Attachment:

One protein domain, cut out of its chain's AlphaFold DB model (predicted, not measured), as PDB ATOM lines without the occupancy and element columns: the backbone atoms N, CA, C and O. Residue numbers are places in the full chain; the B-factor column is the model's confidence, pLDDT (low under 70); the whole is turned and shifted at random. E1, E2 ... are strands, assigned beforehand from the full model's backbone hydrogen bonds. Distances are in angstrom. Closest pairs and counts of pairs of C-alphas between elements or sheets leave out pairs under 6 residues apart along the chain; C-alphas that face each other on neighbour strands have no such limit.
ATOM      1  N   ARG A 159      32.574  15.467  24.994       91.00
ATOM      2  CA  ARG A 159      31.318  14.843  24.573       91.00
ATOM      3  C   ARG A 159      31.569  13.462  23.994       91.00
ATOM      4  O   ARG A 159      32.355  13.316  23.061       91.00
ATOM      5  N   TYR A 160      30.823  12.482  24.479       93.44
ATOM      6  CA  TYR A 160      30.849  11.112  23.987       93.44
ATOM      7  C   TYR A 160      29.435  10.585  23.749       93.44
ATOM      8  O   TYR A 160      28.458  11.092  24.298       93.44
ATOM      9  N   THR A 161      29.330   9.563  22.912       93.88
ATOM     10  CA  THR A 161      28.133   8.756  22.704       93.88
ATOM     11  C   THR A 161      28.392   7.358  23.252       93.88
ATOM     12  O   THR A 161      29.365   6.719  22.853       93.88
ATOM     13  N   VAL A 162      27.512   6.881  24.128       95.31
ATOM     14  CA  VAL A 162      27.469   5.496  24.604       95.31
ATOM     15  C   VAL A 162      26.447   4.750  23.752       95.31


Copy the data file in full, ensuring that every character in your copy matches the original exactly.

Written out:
One protein domain, cut out of its chain's AlphaFold DB model (predicted, not measured), as PDB ATOM lines without the occupancy and element columns: the backbone atoms N, CA, C and O. Residue numbers are places in the full chain; the B-factor column is the model's confidence, pLDDT (low under 70); the whole is turned and shifted at random. E1, E2 ... are strands, assigned beforehand from the full model's backbone hydrogen bonds. Distances are in angstrom. Closest pairs and counts of pairs of C-alphas between elements or sheets leave out pairs under 6 residues apart along the chain; C-alphas that face each other on neighbour strands have no such limit.
ATOM      1  N   ARG A 159      32.574  15.467  24.994       91.00
ATOM      2  CA  ARG A 159      31.318  14.843  24.573       91.00
ATOM      3  C   ARG A 159      31.569  13.462  23.994       91.00
ATOM      4  O   ARG A 159      32.355  13.316  23.061       91.00
ATOM      5  N   TYR A 160      30.823  12.482  24.479       93.44
ATOM      6  CA  TYR A 160      30.849  11.112  23.987       93.44
ATOM      7  C   TYR A 160      29.435  10.585  23.749       93.44
ATOM      8  O   TYR A 160      28.458  11.092  24.298       93.44
ATOM      9  N   THR A 161      29.330   9.563  22.912       93.88
ATOM     10  CA  THR A 161      28.133   8.756  22.704       93.88
ATOM     11  C   THR A 161      28.392   7.358  23.252       93.88
ATOM     12  O   THR A 161      29.365   6.719  22.853       93.88
ATOM     13  N   VAL A 162      27.512   6.881  24.128       95.31
ATOM     14  CA  VAL A 162      27.469   5.496  24.604       95.31
ATOM     15  C   VAL A 162      26.447   4.750  23.752       95.31